- Agronomic: corn
- Crop Production: cover crops, no-till
- Soil Management: soil quality/health
Planting green or planting a cash crop into a living, standing cover crop has gained widespread success across the Northeast. While many have successfully implemented the practice, possible over-promotion of the technique led to many attempting to plant corn into tall, dense cover crops without rolling prior to planting. Unfortunately, this resulted in many reports of reduced stand populations, poor plant emergence and high plant height deviation. Prior research on corn emergence demonstrated that late emerging corn plants have lower per plant yields, resulting in overall stand yield reductions. However, little research has been performed to quantify the potential risks of planting corn into un-rolled cover crops.
This project intends to demonstrate the need to roll cover crops prior to planting corn by documenting the potential negative effects on corn emergence when planting into un-rolled standing cover crops. The project will also determine if the use or absence of row cleaners affects corn emergence. A study, comprised of a split-plot randomized complete block, with rolling as the main treatment and row cleaners as the split plot will be established at two locations in Pennsylvania. Corn population, plant height, plant height variability and slug damage will be observed. Available light to the soil surface will be recorded to quantify row shading and plots will be harvested by the cooperating farmer to determine yields. Results from the project will be distributed through a series of field days, workshops and written articles.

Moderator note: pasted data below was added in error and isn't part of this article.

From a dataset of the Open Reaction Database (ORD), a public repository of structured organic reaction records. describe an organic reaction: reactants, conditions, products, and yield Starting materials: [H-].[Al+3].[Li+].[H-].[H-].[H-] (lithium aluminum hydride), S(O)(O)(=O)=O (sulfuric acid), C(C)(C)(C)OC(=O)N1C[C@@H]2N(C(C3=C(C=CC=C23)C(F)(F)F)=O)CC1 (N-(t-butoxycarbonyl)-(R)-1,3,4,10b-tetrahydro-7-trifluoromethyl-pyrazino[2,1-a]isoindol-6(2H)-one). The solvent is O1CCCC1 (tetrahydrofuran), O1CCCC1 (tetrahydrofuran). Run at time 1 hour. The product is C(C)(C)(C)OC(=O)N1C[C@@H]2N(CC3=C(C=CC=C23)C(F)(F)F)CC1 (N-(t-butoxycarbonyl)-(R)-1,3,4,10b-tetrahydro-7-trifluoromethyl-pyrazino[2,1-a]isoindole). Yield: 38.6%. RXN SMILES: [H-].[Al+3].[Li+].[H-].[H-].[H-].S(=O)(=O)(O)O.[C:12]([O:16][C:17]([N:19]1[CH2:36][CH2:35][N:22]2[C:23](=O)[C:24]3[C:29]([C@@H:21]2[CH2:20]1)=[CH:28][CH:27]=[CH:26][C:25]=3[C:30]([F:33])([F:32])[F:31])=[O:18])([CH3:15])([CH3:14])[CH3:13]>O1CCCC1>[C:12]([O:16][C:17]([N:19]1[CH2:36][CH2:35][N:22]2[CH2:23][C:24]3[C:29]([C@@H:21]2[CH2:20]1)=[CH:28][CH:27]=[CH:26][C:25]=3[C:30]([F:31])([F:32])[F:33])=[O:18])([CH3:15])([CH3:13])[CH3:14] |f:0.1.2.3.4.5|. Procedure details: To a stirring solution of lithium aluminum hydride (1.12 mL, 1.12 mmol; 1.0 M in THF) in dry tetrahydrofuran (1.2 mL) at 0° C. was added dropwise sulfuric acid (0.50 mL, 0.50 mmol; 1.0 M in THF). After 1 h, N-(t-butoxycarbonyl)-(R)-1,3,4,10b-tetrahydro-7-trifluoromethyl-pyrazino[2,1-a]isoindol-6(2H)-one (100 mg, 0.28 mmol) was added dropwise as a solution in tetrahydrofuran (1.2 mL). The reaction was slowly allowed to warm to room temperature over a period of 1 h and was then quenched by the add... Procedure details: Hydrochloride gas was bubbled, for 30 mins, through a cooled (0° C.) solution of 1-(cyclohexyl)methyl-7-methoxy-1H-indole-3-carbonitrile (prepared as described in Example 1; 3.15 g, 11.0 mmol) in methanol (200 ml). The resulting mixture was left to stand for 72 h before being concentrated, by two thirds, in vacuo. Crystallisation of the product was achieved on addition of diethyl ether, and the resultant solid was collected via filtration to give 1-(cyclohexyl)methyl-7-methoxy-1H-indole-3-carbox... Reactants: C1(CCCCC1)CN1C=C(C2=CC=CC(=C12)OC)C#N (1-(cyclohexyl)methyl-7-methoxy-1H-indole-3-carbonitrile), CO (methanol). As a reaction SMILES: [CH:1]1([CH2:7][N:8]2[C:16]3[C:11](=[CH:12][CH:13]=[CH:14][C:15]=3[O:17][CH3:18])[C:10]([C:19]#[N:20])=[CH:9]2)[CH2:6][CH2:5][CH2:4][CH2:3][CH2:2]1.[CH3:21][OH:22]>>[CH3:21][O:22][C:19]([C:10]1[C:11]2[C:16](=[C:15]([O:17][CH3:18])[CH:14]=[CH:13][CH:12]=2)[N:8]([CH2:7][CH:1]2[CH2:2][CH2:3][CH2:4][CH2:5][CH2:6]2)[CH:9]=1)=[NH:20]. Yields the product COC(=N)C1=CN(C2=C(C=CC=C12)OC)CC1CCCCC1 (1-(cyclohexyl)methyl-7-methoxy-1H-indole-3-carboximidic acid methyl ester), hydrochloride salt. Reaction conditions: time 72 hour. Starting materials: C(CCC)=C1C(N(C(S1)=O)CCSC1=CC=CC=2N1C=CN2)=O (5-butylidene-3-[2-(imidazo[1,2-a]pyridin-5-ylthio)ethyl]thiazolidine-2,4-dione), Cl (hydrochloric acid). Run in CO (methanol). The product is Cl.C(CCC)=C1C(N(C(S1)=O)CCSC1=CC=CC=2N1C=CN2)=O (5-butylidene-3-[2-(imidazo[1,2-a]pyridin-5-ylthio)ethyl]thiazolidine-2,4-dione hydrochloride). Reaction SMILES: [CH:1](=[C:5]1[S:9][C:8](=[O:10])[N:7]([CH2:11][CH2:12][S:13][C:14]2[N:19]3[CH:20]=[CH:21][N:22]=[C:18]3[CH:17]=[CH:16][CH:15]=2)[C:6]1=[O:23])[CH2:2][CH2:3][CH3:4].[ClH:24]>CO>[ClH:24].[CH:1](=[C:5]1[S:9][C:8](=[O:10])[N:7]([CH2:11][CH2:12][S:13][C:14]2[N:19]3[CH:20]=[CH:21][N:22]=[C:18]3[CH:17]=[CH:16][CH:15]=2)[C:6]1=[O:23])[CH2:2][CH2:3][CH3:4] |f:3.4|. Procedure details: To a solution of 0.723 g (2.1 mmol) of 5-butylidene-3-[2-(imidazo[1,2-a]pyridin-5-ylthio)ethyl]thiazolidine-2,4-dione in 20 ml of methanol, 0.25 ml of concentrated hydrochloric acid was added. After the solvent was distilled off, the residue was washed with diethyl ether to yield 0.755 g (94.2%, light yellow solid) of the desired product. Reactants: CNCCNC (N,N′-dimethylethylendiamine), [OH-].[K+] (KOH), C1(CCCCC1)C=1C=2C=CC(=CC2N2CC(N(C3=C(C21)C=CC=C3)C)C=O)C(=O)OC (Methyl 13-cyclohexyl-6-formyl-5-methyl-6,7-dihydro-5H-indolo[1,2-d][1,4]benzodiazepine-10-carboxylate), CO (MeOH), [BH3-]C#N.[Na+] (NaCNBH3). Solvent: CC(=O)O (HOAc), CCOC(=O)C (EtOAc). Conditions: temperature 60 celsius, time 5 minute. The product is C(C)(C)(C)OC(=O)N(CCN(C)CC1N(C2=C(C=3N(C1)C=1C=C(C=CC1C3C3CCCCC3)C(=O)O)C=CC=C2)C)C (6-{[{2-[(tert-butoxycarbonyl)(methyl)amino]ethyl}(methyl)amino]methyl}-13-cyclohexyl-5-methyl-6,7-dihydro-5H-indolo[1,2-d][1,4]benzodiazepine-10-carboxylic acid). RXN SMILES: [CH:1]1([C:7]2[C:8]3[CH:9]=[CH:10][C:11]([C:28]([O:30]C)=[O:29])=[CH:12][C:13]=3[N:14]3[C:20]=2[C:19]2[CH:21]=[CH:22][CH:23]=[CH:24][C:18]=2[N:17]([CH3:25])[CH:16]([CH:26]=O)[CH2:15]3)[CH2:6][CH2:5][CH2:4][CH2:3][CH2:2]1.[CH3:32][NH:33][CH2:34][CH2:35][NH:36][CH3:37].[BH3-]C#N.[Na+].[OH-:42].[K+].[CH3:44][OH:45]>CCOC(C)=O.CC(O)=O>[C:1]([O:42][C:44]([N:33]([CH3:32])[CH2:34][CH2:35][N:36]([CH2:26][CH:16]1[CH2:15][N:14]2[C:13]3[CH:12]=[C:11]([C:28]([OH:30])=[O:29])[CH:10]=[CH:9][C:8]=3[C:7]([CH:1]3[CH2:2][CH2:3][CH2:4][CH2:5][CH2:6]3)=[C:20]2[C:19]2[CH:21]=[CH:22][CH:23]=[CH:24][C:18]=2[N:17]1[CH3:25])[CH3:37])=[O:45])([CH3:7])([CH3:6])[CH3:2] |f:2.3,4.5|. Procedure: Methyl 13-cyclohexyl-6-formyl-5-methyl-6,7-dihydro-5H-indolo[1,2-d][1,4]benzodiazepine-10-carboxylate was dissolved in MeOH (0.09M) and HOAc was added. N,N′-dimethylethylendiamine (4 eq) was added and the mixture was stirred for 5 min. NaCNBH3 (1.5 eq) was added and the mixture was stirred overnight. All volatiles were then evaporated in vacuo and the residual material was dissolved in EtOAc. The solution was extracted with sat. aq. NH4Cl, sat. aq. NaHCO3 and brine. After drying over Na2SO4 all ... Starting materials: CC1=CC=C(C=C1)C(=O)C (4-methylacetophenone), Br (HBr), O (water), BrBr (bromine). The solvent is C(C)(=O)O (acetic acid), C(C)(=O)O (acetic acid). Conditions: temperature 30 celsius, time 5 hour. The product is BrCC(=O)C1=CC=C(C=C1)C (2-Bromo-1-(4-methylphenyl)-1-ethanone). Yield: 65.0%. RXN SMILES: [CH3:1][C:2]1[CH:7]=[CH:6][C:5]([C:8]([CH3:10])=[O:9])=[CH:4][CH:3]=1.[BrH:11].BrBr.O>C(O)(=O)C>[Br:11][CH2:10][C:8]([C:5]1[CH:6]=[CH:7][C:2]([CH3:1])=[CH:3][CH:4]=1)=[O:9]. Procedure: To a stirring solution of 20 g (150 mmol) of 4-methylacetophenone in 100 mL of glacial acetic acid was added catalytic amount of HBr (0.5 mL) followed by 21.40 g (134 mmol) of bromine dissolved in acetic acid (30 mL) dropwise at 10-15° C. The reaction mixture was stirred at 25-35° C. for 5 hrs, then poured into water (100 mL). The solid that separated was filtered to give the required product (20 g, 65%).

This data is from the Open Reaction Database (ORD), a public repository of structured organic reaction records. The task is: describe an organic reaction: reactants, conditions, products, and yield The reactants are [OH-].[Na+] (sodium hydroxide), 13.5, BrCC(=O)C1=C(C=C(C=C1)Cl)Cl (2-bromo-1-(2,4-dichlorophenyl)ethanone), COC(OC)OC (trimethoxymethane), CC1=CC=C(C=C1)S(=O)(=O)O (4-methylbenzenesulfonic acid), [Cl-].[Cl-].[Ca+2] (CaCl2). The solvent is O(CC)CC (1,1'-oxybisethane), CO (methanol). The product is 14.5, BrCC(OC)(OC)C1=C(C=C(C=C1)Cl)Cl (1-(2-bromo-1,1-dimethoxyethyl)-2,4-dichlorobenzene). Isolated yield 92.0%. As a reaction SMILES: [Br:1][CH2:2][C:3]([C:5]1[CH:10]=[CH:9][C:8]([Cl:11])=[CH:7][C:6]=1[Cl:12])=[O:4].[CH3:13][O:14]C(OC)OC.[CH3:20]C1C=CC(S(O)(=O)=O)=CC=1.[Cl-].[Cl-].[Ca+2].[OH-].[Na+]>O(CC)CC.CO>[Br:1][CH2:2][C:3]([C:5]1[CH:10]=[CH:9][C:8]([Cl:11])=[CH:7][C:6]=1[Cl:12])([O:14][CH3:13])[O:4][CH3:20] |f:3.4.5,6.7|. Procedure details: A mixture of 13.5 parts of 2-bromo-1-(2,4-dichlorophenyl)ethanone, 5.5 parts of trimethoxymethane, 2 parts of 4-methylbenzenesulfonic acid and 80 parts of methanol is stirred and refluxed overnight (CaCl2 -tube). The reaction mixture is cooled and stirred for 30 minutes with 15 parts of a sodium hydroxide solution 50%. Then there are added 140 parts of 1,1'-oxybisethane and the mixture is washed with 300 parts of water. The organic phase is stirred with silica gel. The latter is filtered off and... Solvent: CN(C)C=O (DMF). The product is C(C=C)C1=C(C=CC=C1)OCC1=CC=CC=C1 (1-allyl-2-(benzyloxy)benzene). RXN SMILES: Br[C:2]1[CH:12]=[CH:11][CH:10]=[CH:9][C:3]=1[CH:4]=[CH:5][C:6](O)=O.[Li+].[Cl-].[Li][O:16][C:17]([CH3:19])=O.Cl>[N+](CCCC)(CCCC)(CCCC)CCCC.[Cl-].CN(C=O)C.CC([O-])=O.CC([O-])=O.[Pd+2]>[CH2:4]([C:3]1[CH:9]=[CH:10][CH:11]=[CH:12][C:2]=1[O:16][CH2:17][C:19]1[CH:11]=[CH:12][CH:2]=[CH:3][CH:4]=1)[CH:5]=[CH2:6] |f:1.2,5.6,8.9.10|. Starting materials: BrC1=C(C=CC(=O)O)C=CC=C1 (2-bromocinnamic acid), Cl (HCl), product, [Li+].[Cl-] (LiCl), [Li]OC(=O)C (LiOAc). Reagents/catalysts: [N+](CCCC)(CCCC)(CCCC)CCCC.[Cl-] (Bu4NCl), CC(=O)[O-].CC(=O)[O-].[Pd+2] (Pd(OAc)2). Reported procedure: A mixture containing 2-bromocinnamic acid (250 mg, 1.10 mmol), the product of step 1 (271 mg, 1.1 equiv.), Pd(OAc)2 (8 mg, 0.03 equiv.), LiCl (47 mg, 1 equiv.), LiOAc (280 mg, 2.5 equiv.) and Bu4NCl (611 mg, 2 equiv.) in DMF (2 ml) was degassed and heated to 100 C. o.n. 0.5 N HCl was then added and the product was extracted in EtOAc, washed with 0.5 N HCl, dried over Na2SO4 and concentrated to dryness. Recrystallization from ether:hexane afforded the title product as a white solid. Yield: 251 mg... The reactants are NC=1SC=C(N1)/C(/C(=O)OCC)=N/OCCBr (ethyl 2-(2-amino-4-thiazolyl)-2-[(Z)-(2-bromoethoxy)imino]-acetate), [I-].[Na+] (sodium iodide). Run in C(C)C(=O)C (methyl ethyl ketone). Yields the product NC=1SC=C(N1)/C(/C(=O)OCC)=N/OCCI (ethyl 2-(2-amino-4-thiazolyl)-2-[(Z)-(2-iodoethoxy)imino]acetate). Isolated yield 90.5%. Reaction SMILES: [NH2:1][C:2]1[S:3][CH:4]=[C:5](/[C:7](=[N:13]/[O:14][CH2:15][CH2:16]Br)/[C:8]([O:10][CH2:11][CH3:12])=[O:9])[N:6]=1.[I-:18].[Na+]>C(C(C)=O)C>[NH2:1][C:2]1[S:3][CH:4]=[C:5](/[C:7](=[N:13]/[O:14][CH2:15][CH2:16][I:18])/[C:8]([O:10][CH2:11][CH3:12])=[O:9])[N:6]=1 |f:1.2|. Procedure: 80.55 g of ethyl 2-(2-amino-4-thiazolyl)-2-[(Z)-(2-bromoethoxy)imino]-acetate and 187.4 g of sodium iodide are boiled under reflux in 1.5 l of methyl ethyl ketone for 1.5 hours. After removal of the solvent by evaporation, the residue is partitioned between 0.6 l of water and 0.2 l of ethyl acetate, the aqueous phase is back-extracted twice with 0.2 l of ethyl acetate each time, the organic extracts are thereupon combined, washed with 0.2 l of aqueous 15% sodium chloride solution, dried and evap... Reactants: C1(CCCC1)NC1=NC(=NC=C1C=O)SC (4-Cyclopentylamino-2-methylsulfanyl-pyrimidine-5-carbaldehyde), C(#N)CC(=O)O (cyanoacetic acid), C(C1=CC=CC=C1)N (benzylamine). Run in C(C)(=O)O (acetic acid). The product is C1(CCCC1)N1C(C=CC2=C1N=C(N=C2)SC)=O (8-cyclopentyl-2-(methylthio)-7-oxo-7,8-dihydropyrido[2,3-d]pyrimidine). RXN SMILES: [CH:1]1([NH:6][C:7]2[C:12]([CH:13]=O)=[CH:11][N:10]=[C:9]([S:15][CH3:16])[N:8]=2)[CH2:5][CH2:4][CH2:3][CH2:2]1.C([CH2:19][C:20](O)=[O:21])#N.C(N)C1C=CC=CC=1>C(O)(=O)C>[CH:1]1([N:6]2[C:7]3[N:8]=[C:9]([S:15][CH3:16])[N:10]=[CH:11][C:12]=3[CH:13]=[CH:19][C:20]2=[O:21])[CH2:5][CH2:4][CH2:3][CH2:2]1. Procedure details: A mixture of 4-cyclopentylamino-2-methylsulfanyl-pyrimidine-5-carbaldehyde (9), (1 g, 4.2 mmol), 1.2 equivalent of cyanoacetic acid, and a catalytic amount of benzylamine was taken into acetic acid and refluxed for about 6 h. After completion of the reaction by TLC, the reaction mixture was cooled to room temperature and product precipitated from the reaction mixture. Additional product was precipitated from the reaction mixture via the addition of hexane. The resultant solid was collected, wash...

Project objectives from proposal:
This proposal seeks to determine if planting corn into standing, un-rolled cover crops negatively affects corn emergence and yield when compared to rolling cover crops prior to planting. Furthermore, it seeks to compare the use of row cleaners to create a bare soil strip around the seed slot versus rolling a cover crop adjacent to the seed slot, and its effects on corn emergence, slug damage and yield. The information gained from this proposal will be utilized to help farmers and educators quantify potential risks of planting into standing cover crops and will provide guidance in equipment setup for those wanting to adopt or refine planting green techniques.